Friday Round-Up: New Blood, Reverse Mortgages at the Kitchen Table

As February turned to March, readers turned to an opinion piece by RMD founder John Yedinak about the state of the industry in 2017, a breakdown of how the “kitchen table” approach to reverse mortgage lending is evolving, and regulatory uncertainty amid the ongoing presidential transition.

Here’s a recap of the top five stories on RMD this week:

Reverse Mortgages in 2017: Has the Industry Hit a Breaking Point? — John Yedinak writes about his experience at ReverseVision’s UserCon event in San Diego last month, where he saw relatively few familiar faces and a surprising number of “forward” lenders looking to learn more about Home Equity Conversion Mortgages as a supplement to their existing businesses. Yedinak calls on the industry to welcome these newcomers but also ensure they get the proper reverse mortgage education.

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Reverse Mortgages Start at the Kitchen Table, But Scaling Proves Hard — Reverse mortgage marketing has always been an intimate, personal affair, often starting over a kitchen table with potential lenders and their families. But as companies seek to boost their volume, this method can prove costly and time-consuming — and the appeal of the call-center model becomes clearer.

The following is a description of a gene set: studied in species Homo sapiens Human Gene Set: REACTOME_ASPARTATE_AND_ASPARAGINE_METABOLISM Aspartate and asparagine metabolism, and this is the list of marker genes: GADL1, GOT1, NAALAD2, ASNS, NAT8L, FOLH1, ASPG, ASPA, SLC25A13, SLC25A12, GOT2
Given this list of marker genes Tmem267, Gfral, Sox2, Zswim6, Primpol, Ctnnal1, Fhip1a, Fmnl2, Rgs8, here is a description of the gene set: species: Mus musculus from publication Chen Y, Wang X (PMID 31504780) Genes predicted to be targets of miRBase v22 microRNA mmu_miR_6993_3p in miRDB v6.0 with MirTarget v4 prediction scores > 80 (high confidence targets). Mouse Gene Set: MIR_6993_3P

CFPB Uncertainty Reigns in Reverse Mortgages and Beyond — With the Trump administration promising big-league (bigly?) regulatory rollbacks,  RMD talked to a lawyer who specializes in Consumer Financial Protection Bureau cases. The verdict? Change will come, but not as quickly as the new administration might hope.

Despite Latest HUD Ruling, H4P Hurdles Remain — HECM for purchase might be the biggest puzzle in the reverse mortgage industry today, as originators struggle to find ways to market the loans to both homebuyers and real estate professionals. RMD spoke with multiple players in the industry for their insights, with the obstacles ranging from onerous rules to a lack of education.

Urban Institute Study: Why Aren’t Seniors Getting Reverse Mortgages? — A pair of researchers from the Urban Institute, a Washington, D.C. think tank, explored the reasons why seniors are reluctant to tap into their home equity with HECMs and other products. Their findings include both predictable reasons — fear of scams, general squeamishness about debt — and discussions of deeper issues with the structure of the HECM program itself.

Reverse Mortgages Around the Web

Are You Ever Too Old for a Reverse Mortgage? — The answer is no according this piece from Bankrate, which quotes a reverse mortgage specialist who’s set up a HECM for a 101-year-old woman. Bankrate’s article also includes a standard breakdown of how reverse mortgages work, and some tips on how to make sure older seniors really understand what they’re signing.

Quontic Bank Gives Back

Quontic Bank donated $3,500 to the family of its Indianapolis reverse mortgage sales manager,  Matt Wollak, whose wife was diagnosed with ALS shortly after the birth of their daughter.

Written by Alex Spanko